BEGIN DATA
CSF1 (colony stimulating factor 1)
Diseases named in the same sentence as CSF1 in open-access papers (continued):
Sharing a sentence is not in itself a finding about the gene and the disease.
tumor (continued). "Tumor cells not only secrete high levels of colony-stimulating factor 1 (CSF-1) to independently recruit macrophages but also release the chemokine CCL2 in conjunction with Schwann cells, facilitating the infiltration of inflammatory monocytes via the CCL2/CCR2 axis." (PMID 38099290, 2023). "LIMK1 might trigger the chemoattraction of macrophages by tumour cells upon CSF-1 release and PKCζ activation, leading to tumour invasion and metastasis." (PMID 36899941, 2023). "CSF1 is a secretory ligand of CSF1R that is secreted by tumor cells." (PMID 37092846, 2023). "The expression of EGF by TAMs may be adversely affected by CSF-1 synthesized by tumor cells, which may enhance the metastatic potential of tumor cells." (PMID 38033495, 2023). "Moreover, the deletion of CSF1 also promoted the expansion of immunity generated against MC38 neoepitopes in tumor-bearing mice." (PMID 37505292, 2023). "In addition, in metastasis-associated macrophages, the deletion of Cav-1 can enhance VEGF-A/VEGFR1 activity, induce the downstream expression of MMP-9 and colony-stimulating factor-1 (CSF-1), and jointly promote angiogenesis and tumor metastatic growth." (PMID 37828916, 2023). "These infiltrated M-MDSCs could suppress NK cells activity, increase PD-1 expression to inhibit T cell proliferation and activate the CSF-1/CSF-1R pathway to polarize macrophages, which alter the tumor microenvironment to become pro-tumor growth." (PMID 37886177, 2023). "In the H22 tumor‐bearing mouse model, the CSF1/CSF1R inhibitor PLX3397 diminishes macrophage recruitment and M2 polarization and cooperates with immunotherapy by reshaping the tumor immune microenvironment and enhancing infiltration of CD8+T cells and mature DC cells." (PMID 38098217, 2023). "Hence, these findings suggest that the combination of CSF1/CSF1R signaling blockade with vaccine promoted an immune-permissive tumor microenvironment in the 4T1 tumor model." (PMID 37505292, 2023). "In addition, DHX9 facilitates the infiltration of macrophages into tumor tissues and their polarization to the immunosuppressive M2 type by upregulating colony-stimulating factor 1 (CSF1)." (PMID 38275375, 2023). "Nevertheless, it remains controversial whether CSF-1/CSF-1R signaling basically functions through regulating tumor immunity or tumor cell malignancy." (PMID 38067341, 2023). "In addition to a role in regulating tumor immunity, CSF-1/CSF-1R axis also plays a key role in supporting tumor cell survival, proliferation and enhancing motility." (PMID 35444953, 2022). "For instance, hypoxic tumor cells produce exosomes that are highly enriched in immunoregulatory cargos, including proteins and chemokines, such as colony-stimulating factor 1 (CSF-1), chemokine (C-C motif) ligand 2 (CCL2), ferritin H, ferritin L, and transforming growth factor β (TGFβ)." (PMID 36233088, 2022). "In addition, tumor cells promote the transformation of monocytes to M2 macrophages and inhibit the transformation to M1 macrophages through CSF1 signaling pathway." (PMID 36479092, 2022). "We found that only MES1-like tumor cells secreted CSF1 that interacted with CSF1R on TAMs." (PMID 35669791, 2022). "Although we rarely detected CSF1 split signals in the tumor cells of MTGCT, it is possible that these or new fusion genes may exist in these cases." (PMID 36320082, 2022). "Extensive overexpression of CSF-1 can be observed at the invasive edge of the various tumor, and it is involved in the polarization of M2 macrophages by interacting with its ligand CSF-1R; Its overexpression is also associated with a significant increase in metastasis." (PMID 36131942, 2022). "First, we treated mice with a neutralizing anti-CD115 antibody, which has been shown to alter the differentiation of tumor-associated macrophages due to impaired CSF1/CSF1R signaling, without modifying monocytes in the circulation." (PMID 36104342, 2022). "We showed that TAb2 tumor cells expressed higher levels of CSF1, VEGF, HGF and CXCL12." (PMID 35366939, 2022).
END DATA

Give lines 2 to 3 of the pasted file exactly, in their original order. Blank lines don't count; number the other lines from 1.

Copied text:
Diseases named in the same sentence as CSF1 in open-access papers (continued):
Sharing a sentence is not in itself a finding about the gene and the disease.